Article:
The scenes with Yahya Khan who later became the administrative head of the newly formed Pakistan when the two became close friends are powerfully depicted thanks to the marvelous performance by Mohammad Zeeshan Ayub who is turning out to be an excellent actor. Sam shows and expresses clearly, time and again that the defence forces in India are not puppets of the political system. He denied the offer of the newly formed Pakistan’s head of defence because he loved his motherland till death.

The film is replete with documented newspaper clippings, pictures, film clips, footage of the Indian war situation beginning with the bombing of Burma (now Myanmar) by the Japanese and closing with the 1971 war, the change in prime ministers over Sam’s tenure post independence invests the film with the feeling of a war documentary which is apt in a biopic on a war veteran.

But his relationship with India Gandhi (Fatima Sana Sheikh) when she assumed Prime Minister-ship following her father Jawaharlal Nehru’s (Neeraj Kabi) demise is weakened mainly because of the weak performance of Fatima who fails to invest the portrait of Indira Gandhi with her cool, her confidence and her maturity that reached far beyond her years.

Sanya Malhotra as his wife Siloo who he declared will be his wife at their very first meeting at a party, is better. But her insecurity in his friendship with the beautiful PM is unwarranted because Sam’s character has remained untainted right through his life and career. Nehru’s brief appearance touches a weak point too as he appears to have been fleshed out and uncertain about strong decisions which is distanced from how history has depicted him. The song Badhte Chalo is intruded into with the phrase “Jay Ho” and the long songs in a film on a war hero sounds a bit loud and superfluous, both.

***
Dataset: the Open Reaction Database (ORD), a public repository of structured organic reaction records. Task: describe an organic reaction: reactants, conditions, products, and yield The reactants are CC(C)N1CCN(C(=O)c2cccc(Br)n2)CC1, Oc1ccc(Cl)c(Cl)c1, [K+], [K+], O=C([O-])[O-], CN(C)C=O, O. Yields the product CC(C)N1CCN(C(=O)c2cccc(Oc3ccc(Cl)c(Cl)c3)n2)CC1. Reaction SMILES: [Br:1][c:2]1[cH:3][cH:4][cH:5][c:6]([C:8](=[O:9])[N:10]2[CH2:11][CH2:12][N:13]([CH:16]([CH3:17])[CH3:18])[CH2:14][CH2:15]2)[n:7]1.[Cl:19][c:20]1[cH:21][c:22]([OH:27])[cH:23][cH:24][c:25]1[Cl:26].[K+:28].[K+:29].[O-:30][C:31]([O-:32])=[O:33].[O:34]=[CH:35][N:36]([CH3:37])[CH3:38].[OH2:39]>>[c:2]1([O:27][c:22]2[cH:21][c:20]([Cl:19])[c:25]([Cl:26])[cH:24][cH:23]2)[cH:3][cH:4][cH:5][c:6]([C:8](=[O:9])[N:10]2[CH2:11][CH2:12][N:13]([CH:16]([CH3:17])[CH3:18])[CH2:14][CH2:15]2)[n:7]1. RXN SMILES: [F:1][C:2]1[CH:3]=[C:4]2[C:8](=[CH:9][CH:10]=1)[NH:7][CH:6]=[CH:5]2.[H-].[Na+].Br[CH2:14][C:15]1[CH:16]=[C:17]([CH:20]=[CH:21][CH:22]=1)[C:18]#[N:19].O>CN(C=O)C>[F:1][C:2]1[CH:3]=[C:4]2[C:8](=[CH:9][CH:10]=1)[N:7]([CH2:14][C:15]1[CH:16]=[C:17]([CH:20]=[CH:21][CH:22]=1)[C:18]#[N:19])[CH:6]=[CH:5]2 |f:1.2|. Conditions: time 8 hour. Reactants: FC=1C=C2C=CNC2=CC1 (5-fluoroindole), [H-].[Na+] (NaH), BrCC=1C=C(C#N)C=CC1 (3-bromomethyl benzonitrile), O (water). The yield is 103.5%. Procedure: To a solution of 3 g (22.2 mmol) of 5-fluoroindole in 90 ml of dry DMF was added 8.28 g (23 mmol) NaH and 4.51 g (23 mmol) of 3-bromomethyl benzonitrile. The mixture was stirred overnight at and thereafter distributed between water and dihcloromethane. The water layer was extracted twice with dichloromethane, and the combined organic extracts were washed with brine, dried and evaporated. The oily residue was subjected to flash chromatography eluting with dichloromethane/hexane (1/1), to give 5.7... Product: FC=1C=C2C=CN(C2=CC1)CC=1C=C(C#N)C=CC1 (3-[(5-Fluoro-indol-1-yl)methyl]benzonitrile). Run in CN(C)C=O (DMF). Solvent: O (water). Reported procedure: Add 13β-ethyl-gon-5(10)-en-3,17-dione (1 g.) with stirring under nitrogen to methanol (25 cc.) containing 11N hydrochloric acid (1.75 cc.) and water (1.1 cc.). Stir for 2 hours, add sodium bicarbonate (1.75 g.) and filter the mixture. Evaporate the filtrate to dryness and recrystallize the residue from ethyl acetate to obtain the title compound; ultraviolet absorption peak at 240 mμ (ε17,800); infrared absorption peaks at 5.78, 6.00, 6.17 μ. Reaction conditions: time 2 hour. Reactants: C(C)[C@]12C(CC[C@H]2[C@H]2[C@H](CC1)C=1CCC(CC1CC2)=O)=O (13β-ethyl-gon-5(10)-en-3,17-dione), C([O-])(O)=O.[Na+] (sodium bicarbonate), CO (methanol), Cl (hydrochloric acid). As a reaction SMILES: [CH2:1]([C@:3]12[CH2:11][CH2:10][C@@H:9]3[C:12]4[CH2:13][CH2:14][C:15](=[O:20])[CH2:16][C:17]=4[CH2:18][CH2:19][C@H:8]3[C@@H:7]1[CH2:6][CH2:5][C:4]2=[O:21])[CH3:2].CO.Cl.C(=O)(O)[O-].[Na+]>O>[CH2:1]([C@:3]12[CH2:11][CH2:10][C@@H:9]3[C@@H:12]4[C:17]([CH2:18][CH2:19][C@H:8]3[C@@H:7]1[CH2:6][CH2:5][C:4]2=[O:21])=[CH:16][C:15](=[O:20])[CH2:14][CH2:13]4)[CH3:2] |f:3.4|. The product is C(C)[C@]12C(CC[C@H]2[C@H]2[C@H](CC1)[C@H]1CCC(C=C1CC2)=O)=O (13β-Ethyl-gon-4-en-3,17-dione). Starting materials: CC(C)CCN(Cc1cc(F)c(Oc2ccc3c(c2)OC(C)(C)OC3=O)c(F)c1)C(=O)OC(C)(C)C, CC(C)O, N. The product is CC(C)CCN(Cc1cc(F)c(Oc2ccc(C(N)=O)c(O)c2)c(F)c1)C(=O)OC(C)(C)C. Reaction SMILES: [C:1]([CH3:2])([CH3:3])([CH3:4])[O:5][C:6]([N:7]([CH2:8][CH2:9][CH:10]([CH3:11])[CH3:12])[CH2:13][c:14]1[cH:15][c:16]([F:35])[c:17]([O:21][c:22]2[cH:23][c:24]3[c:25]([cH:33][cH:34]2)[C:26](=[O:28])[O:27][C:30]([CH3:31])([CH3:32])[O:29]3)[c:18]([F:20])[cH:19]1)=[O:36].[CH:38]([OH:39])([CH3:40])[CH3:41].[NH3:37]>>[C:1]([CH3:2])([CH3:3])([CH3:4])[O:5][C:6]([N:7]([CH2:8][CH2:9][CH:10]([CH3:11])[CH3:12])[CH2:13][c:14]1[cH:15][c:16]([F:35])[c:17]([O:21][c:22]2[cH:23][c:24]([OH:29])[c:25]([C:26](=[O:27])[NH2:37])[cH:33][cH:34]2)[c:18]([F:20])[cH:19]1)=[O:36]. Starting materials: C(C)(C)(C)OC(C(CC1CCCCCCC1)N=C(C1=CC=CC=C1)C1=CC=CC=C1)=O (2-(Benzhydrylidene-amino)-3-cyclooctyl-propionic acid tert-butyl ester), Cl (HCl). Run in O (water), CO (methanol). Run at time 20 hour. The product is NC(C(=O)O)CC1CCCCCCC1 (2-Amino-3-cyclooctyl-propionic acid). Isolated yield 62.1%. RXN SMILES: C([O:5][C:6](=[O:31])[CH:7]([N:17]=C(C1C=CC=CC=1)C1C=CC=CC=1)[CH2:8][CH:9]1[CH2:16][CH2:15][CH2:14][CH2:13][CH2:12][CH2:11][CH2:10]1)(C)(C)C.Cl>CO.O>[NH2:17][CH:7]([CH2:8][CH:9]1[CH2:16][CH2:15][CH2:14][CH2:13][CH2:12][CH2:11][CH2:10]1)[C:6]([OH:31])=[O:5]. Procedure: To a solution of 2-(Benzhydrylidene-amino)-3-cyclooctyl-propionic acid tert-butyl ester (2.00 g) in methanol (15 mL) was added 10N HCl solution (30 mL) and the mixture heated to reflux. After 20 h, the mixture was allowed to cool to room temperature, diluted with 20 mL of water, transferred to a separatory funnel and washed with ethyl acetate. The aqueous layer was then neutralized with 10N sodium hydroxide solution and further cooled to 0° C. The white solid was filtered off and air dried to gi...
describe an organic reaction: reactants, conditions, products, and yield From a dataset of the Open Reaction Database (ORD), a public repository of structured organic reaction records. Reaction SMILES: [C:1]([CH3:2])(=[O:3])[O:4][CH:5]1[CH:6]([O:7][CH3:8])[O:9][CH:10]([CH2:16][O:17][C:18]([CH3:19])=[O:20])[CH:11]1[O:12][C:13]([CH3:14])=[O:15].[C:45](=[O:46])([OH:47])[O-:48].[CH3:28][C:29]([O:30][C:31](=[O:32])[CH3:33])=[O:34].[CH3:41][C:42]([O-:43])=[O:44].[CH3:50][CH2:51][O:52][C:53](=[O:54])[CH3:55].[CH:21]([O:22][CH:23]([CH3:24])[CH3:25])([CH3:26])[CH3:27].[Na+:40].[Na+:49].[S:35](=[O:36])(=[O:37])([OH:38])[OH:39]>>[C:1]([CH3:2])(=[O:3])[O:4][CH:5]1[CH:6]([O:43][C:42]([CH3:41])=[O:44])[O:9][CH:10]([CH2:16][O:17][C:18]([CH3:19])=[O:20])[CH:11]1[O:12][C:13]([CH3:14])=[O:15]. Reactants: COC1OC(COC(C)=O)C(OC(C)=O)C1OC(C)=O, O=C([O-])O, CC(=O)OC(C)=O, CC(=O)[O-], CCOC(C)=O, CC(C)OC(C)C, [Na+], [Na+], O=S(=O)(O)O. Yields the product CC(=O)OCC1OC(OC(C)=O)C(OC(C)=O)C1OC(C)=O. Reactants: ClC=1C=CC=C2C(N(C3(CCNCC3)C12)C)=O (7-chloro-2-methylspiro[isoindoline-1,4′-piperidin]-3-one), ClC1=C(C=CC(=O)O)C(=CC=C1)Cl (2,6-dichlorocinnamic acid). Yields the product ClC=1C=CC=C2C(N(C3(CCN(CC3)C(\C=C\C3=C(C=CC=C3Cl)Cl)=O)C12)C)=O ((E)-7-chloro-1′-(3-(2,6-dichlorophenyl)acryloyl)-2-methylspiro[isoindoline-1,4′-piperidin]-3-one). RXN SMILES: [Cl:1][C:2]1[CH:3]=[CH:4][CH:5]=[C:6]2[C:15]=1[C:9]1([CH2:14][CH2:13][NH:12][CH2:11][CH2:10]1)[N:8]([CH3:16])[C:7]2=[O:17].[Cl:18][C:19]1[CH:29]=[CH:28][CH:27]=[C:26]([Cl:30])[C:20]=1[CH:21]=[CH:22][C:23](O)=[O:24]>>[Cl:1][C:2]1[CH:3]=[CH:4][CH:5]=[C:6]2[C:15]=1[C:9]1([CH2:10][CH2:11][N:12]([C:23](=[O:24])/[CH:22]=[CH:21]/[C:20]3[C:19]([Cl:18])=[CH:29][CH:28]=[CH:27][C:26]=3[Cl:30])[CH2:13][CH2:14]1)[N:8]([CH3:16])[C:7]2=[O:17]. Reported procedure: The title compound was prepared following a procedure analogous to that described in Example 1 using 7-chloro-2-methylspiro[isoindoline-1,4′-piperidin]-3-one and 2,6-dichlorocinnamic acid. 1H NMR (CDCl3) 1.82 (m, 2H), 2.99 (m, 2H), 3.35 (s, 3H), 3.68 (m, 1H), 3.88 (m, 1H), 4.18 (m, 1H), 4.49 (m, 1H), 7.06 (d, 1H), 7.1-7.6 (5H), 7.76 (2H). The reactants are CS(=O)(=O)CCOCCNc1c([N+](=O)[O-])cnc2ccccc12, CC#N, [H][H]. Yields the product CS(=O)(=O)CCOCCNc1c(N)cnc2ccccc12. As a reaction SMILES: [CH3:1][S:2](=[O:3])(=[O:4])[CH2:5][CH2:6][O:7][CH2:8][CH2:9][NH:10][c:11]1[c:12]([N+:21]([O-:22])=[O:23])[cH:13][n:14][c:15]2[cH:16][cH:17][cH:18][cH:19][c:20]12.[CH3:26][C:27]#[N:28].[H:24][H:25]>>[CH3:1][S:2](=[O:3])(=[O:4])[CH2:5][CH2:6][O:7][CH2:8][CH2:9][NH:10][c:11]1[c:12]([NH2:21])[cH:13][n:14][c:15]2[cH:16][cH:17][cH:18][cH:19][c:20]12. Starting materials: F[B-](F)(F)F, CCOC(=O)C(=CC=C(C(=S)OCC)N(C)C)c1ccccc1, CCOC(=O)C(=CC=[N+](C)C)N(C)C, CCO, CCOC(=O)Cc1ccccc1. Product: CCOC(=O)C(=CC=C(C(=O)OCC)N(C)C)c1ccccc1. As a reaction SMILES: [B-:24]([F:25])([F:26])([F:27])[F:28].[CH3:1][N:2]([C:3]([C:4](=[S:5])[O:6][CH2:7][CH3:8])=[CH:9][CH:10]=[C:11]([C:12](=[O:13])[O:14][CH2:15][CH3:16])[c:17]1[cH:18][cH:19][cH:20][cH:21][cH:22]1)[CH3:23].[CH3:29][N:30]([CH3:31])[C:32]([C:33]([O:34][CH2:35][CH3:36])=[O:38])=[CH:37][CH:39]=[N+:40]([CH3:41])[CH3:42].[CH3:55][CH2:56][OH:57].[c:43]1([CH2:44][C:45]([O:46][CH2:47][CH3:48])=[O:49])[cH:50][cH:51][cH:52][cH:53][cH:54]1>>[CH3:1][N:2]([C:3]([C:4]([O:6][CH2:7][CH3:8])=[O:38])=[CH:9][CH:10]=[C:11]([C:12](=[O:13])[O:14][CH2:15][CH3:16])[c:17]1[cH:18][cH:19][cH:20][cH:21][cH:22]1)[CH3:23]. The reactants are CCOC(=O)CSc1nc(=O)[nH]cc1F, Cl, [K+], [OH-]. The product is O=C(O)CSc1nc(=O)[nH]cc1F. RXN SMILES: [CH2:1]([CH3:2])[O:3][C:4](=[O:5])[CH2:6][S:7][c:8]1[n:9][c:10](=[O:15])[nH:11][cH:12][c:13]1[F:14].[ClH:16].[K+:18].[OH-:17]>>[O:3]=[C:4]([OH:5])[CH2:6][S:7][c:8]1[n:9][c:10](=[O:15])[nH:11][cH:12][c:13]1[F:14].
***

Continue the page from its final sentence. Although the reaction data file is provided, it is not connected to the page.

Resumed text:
The film shows quite powerfully the challenges he faced, including efforts to label him ‘anti-national’ by someone close, and showcasing his candid behaviour, such as playfully referring to Indira Gandhi as 'Sweetie.' He addresses a female journalist as “Sweetie '' and when she finds him addressing others the same way including the PM, she says, smiling, “Oh! So you call everyone Sweetie! I thought you were flirting with me,” and Sam flashes his charming smile at her.